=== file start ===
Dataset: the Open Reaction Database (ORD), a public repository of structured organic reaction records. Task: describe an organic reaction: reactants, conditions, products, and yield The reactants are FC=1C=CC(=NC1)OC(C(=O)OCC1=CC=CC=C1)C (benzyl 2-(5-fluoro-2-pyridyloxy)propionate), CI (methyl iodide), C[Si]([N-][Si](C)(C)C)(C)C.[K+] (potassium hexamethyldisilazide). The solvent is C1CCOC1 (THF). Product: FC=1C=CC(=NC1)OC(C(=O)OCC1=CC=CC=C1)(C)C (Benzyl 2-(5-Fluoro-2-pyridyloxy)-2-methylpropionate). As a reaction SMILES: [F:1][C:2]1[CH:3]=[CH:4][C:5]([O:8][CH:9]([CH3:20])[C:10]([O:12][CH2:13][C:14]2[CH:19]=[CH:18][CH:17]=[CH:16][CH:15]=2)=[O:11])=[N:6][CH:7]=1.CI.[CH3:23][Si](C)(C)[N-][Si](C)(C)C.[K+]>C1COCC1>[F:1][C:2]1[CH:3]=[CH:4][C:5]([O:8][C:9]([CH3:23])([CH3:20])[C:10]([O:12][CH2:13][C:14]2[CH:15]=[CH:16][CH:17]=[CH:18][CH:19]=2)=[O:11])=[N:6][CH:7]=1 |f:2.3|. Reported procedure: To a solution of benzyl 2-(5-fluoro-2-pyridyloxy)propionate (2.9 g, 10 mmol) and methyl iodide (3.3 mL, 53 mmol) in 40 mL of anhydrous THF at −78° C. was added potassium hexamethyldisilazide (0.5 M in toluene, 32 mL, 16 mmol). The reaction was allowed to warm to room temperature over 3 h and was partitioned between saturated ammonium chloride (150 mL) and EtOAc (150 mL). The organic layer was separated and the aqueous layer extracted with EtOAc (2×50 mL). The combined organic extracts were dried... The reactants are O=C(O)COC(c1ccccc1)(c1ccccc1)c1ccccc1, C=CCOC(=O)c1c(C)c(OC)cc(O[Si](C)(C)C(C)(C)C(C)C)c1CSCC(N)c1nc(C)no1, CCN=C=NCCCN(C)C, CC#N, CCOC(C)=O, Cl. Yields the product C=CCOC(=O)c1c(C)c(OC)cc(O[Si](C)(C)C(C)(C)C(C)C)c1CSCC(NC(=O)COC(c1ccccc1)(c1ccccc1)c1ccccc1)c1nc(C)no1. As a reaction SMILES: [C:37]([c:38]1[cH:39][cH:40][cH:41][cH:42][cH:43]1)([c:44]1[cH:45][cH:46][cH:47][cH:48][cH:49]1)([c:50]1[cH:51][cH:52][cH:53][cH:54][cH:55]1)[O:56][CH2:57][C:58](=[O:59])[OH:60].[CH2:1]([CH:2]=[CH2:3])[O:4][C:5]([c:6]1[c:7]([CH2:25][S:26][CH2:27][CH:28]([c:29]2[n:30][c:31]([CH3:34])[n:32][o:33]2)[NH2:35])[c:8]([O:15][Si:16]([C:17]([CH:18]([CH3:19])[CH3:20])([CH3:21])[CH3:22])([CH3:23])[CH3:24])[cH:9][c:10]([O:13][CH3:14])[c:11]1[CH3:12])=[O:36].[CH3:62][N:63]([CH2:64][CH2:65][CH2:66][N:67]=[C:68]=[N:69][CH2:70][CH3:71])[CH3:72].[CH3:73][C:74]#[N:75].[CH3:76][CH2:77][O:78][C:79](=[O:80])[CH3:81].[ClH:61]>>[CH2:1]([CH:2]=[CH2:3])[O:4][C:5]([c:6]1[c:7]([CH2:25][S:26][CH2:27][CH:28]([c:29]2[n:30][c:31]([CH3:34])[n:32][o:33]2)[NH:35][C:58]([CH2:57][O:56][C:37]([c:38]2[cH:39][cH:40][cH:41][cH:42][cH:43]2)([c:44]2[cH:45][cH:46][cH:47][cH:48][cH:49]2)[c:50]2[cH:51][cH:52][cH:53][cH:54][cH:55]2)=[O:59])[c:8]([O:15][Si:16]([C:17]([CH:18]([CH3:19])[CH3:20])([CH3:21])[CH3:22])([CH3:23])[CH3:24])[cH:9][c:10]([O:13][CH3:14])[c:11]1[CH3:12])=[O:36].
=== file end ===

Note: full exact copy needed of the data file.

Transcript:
Dataset: the Open Reaction Database (ORD), a public repository of structured organic reaction records. Task: describe an organic reaction: reactants, conditions, products, and yield The reactants are FC=1C=CC(=NC1)OC(C(=O)OCC1=CC=CC=C1)C (benzyl 2-(5-fluoro-2-pyridyloxy)propionate), CI (methyl iodide), C[Si]([N-][Si](C)(C)C)(C)C.[K+] (potassium hexamethyldisilazide). The solvent is C1CCOC1 (THF). Product: FC=1C=CC(=NC1)OC(C(=O)OCC1=CC=CC=C1)(C)C (Benzyl 2-(5-Fluoro-2-pyridyloxy)-2-methylpropionate). As a reaction SMILES: [F:1][C:2]1[CH:3]=[CH:4][C:5]([O:8][CH:9]([CH3:20])[C:10]([O:12][CH2:13][C:14]2[CH:19]=[CH:18][CH:17]=[CH:16][CH:15]=2)=[O:11])=[N:6][CH:7]=1.CI.[CH3:23][Si](C)(C)[N-][Si](C)(C)C.[K+]>C1COCC1>[F:1][C:2]1[CH:3]=[CH:4][C:5]([O:8][C:9]([CH3:23])([CH3:20])[C:10]([O:12][CH2:13][C:14]2[CH:15]=[CH:16][CH:17]=[CH:18][CH:19]=2)=[O:11])=[N:6][CH:7]=1 |f:2.3|. Reported procedure: To a solution of benzyl 2-(5-fluoro-2-pyridyloxy)propionate (2.9 g, 10 mmol) and methyl iodide (3.3 mL, 53 mmol) in 40 mL of anhydrous THF at −78° C. was added potassium hexamethyldisilazide (0.5 M in toluene, 32 mL, 16 mmol). The reaction was allowed to warm to room temperature over 3 h and was partitioned between saturated ammonium chloride (150 mL) and EtOAc (150 mL). The organic layer was separated and the aqueous layer extracted with EtOAc (2×50 mL). The combined organic extracts were dried... The reactants are O=C(O)COC(c1ccccc1)(c1ccccc1)c1ccccc1, C=CCOC(=O)c1c(C)c(OC)cc(O[Si](C)(C)C(C)(C)C(C)C)c1CSCC(N)c1nc(C)no1, CCN=C=NCCCN(C)C, CC#N, CCOC(C)=O, Cl. Yields the product C=CCOC(=O)c1c(C)c(OC)cc(O[Si](C)(C)C(C)(C)C(C)C)c1CSCC(NC(=O)COC(c1ccccc1)(c1ccccc1)c1ccccc1)c1nc(C)no1. As a reaction SMILES: [C:37]([c:38]1[cH:39][cH:40][cH:41][cH:42][cH:43]1)([c:44]1[cH:45][cH:46][cH:47][cH:48][cH:49]1)([c:50]1[cH:51][cH:52][cH:53][cH:54][cH:55]1)[O:56][CH2:57][C:58](=[O:59])[OH:60].[CH2:1]([CH:2]=[CH2:3])[O:4][C:5]([c:6]1[c:7]([CH2:25][S:26][CH2:27][CH:28]([c:29]2[n:30][c:31]([CH3:34])[n:32][o:33]2)[NH2:35])[c:8]([O:15][Si:16]([C:17]([CH:18]([CH3:19])[CH3:20])([CH3:21])[CH3:22])([CH3:23])[CH3:24])[cH:9][c:10]([O:13][CH3:14])[c:11]1[CH3:12])=[O:36].[CH3:62][N:63]([CH2:64][CH2:65][CH2:66][N:67]=[C:68]=[N:69][CH2:70][CH3:71])[CH3:72].[CH3:73][C:74]#[N:75].[CH3:76][CH2:77][O:78][C:79](=[O:80])[CH3:81].[ClH:61]>>[CH2:1]([CH:2]=[CH2:3])[O:4][C:5]([c:6]1[c:7]([CH2:25][S:26][CH2:27][CH:28]([c:29]2[n:30][c:31]([CH3:34])[n:32][o:33]2)[NH:35][C:58]([CH2:57][O:56][C:37]([c:38]2[cH:39][cH:40][cH:41][cH:42][cH:43]2)([c:44]2[cH:45][cH:46][cH:47][cH:48][cH:49]2)[c:50]2[cH:51][cH:52][cH:53][cH:54][cH:55]2)=[O:59])[c:8]([O:15][Si:16]([C:17]([CH:18]([CH3:19])[CH3:20])([CH3:21])[CH3:22])([CH3:23])[CH3:24])[cH:9][c:10]([O:13][CH3:14])[c:11]1[CH3:12])=[O:36].